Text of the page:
Using Asymmetric Encryption and Digital Signatures in a SQL Server 2005 DatabaseBy Erich Peterson and Siqing Li
|A Multi-Part Article on Cryptographic Systems and Encrypting Database Data|
|This article is the third and final piece of a three-part series exploring cryptographic systems and encrypting data within a Microsoft SQL Server 2005 database. It explores techniques for encrypting data in a Microsoft SQL Server 2005 database using asymmetric encryption. The three parts proceed as follows:|
Two previous article of ours, An Overview of Cryptographic Systems and Encrypting Database Data and Using Symmetric Encryption in a SQL Server 2005 Database, explored cryptosystem fundamentals and looked at encryption support in Microsoft SQL Server 2005. We compared and contrasted symmetric and asymmetric encryption, examined SQL Server 2005's key management, and saw examples of how to use T-SQL commands to create symmetric keys and to use these keys to encrypt and decrypt data.
In this article - the final one of the series - starts with a look at the T-SQL commands for performing asymmetric encryption and decryption. Next, we discuss using digital signatures as a means for ensuring the integrity of the encrypted data. This article concludes with an ASP.NET 2.0 website example that ties together the lessons learned throughout this article series. Specifically, the database used by this ASP.NET application stores customer information with the customer's credit card information encrypted. An ASP.NET page provides a means to view the sensitive information in plaintext as well as a means to add new customers to the database with the credit card information properly encrypted. Read on to learn more!
T-SQL Support for Asymmetric Encryption
In Using Symmetric Encryption in a SQL Server 2005 Database we looked at the T-SQL support for symmetric encryption. Let us now take a look at how Microsoft SQL Server 2005 allows for the use of asymmetric encryption and its constituent functions. The key functions are summarized in Table 2 .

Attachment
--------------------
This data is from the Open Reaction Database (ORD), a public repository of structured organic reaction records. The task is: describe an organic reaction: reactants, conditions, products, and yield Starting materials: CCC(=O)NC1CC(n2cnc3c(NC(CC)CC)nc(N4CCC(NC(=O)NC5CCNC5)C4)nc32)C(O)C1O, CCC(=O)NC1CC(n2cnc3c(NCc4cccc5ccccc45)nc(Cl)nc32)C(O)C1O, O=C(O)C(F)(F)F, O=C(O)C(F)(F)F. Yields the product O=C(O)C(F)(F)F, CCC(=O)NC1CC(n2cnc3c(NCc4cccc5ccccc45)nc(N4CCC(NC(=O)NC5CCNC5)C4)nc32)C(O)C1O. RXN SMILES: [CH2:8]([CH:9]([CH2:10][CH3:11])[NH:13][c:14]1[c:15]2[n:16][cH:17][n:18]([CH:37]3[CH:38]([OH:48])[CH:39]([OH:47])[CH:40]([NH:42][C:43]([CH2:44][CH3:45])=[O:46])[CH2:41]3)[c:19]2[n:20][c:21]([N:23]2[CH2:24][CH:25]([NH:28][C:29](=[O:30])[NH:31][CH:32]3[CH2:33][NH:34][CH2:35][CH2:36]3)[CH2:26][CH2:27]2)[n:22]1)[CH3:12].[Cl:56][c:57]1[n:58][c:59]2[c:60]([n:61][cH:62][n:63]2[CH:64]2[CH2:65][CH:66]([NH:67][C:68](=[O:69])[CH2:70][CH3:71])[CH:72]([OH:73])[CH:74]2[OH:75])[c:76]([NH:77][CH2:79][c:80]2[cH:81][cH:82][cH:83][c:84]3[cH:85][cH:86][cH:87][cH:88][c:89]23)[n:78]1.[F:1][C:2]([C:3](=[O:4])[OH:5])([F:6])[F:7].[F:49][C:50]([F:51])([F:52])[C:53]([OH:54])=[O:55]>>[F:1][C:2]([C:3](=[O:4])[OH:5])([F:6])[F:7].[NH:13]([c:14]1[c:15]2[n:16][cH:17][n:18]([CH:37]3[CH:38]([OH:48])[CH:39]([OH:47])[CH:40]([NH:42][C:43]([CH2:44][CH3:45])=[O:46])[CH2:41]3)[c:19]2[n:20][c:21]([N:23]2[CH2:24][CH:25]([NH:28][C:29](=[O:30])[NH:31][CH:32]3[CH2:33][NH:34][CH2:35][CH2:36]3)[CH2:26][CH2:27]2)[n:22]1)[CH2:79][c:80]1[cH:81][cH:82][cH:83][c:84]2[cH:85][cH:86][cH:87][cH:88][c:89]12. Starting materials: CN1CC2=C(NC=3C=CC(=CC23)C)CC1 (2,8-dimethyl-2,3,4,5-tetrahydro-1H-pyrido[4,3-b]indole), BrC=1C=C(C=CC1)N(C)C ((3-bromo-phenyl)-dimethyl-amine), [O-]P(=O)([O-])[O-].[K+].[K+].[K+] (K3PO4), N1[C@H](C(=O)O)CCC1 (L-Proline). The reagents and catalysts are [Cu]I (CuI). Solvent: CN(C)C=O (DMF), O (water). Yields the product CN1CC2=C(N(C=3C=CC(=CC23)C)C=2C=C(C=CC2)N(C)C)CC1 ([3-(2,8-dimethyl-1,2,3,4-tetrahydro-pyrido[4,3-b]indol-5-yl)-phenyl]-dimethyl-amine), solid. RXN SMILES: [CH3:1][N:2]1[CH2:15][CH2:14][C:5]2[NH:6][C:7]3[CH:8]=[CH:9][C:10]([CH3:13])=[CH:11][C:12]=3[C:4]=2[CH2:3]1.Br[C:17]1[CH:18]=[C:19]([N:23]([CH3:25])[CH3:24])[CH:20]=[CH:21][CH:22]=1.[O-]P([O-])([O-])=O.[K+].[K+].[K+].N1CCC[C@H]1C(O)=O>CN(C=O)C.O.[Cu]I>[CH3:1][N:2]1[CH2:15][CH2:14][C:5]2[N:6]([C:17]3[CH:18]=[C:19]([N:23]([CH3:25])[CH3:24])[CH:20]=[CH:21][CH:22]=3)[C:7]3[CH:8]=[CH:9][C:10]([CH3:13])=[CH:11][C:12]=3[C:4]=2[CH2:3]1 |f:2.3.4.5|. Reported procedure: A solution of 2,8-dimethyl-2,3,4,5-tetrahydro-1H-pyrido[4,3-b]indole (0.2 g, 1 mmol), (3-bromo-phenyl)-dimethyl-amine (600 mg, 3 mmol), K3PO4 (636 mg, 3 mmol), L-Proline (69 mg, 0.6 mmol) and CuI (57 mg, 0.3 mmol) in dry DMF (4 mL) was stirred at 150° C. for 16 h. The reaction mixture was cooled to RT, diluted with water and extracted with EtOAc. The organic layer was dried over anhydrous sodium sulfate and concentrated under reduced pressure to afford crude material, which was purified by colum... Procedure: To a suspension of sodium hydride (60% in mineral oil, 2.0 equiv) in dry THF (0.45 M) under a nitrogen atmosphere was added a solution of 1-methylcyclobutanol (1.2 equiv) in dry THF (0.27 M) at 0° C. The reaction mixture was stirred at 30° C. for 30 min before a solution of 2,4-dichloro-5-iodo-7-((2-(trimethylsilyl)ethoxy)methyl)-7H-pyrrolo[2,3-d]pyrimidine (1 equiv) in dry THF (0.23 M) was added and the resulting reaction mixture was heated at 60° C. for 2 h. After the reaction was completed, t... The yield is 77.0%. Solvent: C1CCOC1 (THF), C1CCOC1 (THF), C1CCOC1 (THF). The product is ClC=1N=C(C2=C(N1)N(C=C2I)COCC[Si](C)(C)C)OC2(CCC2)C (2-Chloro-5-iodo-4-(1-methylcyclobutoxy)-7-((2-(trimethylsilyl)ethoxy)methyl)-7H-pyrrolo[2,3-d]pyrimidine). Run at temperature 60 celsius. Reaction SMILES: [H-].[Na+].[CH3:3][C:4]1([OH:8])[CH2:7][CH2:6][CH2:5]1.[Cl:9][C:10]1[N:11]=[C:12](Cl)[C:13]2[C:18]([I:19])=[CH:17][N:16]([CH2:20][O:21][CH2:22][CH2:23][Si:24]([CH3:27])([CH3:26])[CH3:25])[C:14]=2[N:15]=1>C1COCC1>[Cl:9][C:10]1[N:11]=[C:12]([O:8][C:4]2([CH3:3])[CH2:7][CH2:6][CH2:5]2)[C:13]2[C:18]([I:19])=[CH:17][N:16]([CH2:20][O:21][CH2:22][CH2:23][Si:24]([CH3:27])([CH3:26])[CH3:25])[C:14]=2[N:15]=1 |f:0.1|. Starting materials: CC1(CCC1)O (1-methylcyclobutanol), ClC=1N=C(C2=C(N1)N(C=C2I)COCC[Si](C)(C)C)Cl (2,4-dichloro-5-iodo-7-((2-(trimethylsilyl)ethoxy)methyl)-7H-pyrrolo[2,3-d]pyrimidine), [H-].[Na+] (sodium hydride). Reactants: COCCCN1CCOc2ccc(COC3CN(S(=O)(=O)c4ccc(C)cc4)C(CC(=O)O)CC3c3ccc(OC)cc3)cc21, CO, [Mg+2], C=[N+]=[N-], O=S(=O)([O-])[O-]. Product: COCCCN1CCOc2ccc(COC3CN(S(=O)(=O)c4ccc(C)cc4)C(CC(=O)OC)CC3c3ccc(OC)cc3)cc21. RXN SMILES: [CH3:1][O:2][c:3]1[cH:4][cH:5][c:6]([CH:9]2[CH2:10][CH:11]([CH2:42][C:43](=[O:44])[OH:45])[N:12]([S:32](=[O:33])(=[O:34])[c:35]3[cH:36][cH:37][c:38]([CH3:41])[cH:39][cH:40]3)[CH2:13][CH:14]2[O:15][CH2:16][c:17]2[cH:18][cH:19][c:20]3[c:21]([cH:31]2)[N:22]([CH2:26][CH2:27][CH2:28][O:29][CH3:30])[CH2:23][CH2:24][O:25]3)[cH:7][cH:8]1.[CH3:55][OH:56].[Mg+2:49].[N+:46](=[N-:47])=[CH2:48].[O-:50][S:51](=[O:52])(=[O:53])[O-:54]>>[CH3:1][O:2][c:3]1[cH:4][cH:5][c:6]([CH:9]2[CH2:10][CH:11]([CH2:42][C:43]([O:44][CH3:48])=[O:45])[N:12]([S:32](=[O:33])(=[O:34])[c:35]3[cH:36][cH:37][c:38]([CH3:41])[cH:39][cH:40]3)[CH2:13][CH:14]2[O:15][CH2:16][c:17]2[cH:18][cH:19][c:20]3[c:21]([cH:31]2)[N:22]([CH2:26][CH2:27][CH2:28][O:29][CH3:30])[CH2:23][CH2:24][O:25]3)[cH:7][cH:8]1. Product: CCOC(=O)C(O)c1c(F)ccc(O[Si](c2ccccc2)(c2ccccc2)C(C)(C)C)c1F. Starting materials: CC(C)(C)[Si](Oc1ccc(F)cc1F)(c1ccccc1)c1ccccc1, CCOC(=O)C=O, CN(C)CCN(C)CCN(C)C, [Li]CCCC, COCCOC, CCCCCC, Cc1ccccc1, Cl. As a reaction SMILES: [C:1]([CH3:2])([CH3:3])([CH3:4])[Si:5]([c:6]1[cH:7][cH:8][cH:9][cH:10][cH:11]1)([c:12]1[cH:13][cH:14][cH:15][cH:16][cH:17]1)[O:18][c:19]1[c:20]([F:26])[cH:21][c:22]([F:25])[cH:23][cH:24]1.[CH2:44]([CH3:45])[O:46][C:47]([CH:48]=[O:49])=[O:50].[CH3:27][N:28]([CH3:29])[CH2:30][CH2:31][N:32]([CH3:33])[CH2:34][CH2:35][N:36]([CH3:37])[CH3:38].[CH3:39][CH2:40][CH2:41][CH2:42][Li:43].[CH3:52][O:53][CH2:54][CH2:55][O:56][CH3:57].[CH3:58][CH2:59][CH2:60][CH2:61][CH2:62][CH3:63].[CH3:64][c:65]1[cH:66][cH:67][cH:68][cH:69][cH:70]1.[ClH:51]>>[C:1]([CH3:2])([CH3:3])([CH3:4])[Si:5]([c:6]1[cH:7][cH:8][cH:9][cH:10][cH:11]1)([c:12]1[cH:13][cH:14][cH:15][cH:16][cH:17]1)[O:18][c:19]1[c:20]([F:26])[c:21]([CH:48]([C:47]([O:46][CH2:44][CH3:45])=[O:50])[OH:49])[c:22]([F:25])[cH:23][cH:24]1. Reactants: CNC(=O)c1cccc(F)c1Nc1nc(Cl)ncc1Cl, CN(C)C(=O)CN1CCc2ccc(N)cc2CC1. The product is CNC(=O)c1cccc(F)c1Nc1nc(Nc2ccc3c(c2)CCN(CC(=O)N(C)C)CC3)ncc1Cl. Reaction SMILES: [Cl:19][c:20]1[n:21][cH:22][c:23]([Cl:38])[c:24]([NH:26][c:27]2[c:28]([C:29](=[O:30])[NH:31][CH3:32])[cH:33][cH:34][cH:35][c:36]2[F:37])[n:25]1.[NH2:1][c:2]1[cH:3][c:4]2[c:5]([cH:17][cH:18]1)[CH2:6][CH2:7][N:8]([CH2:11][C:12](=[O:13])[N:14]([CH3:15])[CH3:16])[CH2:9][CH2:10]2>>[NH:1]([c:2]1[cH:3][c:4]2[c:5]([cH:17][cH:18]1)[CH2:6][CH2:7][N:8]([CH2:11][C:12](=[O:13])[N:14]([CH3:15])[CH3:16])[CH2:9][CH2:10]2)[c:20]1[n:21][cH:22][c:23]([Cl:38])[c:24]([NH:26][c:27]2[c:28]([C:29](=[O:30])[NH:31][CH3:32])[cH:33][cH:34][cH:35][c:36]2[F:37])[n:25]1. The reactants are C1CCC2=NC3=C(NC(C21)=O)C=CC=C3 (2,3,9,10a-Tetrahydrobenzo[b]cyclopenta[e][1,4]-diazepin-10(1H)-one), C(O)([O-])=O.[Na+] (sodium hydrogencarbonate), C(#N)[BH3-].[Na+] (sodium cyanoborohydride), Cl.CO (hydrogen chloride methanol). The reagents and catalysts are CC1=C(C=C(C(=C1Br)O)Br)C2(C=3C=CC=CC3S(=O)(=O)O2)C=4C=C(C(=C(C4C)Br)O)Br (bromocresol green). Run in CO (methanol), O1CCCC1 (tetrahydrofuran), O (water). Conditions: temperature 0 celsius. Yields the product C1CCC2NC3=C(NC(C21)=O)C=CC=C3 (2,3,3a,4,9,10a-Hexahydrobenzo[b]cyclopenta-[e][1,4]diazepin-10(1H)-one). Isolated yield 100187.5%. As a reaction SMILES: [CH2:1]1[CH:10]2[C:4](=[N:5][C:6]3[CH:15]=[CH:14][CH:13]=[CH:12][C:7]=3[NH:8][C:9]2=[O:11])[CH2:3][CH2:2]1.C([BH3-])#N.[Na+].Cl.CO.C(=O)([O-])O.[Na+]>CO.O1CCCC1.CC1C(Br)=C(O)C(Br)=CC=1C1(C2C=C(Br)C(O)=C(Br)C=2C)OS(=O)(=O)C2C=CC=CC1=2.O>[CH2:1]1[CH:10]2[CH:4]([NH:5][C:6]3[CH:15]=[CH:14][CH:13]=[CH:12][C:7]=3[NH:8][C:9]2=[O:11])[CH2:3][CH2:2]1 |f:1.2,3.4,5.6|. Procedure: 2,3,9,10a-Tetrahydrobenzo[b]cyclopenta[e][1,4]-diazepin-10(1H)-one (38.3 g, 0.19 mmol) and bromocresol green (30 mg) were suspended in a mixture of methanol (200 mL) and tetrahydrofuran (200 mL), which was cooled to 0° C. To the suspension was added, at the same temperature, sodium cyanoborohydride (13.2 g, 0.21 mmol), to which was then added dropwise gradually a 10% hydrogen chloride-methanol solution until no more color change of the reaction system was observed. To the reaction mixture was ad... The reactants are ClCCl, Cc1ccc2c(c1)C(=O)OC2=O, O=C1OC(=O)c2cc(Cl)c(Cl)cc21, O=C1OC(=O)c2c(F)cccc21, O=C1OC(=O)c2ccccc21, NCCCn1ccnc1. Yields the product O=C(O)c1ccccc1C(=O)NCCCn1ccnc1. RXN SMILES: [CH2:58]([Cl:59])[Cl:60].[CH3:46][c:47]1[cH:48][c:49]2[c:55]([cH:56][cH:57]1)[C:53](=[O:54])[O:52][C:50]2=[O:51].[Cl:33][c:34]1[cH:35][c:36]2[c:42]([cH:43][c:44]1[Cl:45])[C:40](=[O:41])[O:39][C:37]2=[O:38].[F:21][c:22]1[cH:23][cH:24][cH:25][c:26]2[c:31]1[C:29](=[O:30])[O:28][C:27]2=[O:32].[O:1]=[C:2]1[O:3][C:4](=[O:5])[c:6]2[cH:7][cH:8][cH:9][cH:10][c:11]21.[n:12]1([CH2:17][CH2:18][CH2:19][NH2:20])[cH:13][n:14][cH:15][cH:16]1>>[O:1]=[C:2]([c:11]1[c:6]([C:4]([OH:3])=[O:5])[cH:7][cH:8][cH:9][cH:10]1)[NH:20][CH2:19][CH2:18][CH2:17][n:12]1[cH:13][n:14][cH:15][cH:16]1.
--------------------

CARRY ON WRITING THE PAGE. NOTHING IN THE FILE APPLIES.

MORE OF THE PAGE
Table 2: Asymmetric Functions
|Encrypts data with an asymmetric key.|
|Decrypts data with an asymmetric key.|
|Encrypts data with the public key of a certificate.|
|Decrypts data with the public key of a certificate.|
|Returns the ID of a certificate.|
|Returns the ID of an asymmetric key.|
|Returns the value of a specified certificate property.|
Just as there is a system catalog view for the symmetric keys in a database, there is one for asymmetric keys as well. The following statement will list information about the asymmetric keys in the current database:
Also, SQL Server 2005 provides functions for asymmetric encryption that are used in a similar manner as the
symmetric cryptographic ones were. The following example illustrates using the
DecryptByAsymKey functions for performing asymmetric encryption and decryption. Also shown is the
AsymKey_ID function, which returns the ID for a particular asymmetric key.
Asymmetric keys must be created before they can be used, and to do that we make use of the
CREATE ASYMMETRIC KEY statement. We specify
the algorithm to use to create the key (in the example above the 2,048-bit key veriosn of the RSA algorithm is used), and
supply the password to use to encrypt the private key created. To actually encrypt the plaintext the
EncryptByAsymKey function is used and
passed the ID of the key via the
Lastly, to decrypt the ciphertext, we use the
function. With this function we must supply the key's identifier, the ciphertext to be decrypted, and the password
used when the key was created.